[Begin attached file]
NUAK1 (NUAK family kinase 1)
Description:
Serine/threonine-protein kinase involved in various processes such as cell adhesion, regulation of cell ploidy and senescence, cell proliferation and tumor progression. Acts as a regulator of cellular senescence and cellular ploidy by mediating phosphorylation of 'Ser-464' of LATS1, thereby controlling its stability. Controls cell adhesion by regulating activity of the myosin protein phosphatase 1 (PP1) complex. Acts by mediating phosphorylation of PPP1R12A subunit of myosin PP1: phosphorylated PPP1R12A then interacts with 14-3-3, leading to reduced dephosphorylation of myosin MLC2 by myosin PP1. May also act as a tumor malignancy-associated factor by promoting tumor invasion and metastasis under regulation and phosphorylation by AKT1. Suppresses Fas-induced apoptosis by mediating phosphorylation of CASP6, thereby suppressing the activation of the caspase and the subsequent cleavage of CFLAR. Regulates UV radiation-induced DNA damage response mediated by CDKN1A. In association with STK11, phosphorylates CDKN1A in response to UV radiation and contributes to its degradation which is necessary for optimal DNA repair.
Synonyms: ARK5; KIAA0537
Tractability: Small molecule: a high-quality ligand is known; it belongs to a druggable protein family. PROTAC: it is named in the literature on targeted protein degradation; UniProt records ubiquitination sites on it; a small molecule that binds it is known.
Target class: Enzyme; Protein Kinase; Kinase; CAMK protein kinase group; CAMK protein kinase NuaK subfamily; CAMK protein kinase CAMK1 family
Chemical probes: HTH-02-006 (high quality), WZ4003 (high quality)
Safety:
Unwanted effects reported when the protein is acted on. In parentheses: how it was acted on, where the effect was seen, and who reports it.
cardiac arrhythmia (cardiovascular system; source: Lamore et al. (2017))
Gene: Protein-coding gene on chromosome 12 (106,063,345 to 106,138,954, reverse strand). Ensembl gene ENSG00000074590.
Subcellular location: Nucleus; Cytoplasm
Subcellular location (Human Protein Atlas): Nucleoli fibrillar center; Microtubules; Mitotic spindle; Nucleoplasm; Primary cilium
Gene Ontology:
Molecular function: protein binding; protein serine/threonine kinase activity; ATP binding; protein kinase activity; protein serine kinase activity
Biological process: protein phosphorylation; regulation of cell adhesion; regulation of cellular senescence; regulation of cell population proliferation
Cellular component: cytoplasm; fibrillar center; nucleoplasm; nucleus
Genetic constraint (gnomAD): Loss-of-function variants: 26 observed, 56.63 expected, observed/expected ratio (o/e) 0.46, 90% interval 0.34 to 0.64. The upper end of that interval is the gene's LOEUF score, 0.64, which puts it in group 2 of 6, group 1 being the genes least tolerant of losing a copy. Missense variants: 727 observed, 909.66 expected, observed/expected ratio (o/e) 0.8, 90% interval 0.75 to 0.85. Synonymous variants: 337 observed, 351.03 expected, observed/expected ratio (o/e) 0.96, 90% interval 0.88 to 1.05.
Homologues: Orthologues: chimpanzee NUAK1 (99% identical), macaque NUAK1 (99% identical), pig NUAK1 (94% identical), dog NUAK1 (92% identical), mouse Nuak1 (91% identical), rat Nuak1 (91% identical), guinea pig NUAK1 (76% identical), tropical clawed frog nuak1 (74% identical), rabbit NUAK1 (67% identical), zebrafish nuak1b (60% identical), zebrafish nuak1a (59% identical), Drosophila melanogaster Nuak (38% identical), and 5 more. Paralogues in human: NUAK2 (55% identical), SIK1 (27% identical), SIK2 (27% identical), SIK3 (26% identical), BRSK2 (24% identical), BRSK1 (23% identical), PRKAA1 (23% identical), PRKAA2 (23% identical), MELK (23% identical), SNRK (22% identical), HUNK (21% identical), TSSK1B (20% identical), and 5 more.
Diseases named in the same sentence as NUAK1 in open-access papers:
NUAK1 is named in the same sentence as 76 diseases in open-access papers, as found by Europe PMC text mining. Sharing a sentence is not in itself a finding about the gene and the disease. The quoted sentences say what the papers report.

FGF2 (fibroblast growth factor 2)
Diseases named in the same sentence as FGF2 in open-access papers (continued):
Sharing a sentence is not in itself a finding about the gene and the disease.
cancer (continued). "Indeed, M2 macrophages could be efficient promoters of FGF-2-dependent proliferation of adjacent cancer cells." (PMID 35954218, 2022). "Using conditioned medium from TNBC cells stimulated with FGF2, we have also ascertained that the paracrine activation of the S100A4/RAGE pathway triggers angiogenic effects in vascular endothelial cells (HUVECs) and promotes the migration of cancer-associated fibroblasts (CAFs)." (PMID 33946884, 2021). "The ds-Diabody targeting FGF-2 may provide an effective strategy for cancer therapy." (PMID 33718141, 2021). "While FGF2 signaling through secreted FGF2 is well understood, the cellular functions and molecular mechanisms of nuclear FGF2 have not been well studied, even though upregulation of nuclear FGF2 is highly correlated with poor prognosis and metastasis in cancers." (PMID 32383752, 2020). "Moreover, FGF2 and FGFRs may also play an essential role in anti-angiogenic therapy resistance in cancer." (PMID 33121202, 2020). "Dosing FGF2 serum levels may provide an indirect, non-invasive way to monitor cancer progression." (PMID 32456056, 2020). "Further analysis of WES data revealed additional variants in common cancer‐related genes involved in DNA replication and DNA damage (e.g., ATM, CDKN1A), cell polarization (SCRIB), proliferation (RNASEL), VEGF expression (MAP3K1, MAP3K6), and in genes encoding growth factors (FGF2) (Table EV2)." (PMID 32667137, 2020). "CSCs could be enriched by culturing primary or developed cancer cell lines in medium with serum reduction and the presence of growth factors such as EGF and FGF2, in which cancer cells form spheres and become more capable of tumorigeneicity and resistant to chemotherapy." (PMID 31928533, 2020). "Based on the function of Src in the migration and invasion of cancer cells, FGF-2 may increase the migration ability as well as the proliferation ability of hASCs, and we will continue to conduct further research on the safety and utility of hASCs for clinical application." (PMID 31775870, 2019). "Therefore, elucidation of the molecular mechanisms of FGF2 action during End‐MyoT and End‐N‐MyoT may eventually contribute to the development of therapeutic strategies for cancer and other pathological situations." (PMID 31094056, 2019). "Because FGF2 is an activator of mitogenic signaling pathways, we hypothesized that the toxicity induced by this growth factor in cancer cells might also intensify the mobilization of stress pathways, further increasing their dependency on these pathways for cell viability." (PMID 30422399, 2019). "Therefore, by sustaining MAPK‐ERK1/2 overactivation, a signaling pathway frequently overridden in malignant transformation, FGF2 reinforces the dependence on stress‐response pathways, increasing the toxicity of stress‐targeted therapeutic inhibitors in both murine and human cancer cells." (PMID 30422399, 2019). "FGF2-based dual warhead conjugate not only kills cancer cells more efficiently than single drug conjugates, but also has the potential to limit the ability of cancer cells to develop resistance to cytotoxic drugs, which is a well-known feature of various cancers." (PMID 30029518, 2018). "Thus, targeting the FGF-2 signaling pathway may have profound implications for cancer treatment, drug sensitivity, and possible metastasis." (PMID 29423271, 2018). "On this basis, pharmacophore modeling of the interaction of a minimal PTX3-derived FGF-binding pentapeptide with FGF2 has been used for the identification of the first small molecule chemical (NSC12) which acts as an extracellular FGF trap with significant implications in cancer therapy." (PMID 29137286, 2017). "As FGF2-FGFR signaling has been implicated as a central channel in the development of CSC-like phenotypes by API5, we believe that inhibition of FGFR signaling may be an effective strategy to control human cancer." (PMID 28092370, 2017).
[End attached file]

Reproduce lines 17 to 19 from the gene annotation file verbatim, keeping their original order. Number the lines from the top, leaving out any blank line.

Cellular component: cytoplasm; fibrillar center; nucleoplasm; nucleus
Genetic constraint (gnomAD): Loss-of-function variants: 26 observed, 56.63 expected, observed/expected ratio (o/e) 0.46, 90% interval 0.34 to 0.64. The upper end of that interval is the gene's LOEUF score, 0.64, which puts it in group 2 of 6, group 1 being the genes least tolerant of losing a copy. Missense variants: 727 observed, 909.66 expected, observed/expected ratio (o/e) 0.8, 90% interval 0.75 to 0.85. Synonymous variants: 337 observed, 351.03 expected, observed/expected ratio (o/e) 0.96, 90% interval 0.88 to 1.05.
Homologues: Orthologues: chimpanzee NUAK1 (99% identical), macaque NUAK1 (99% identical), pig NUAK1 (94% identical), dog NUAK1 (92% identical), mouse Nuak1 (91% identical), rat Nuak1 (91% identical), guinea pig NUAK1 (76% identical), tropical clawed frog nuak1 (74% identical), rabbit NUAK1 (67% identical), zebrafish nuak1b (60% identical), zebrafish nuak1a (59% identical), Drosophila melanogaster Nuak (38% identical), and 5 more. Paralogues in human: NUAK2 (55% identical), SIK1 (27% identical), SIK2 (27% identical), SIK3 (26% identical), BRSK2 (24% identical), BRSK1 (23% identical), PRKAA1 (23% identical), PRKAA2 (23% identical), MELK (23% identical), SNRK (22% identical), HUNK (21% identical), TSSK1B (20% identical), and 5 more.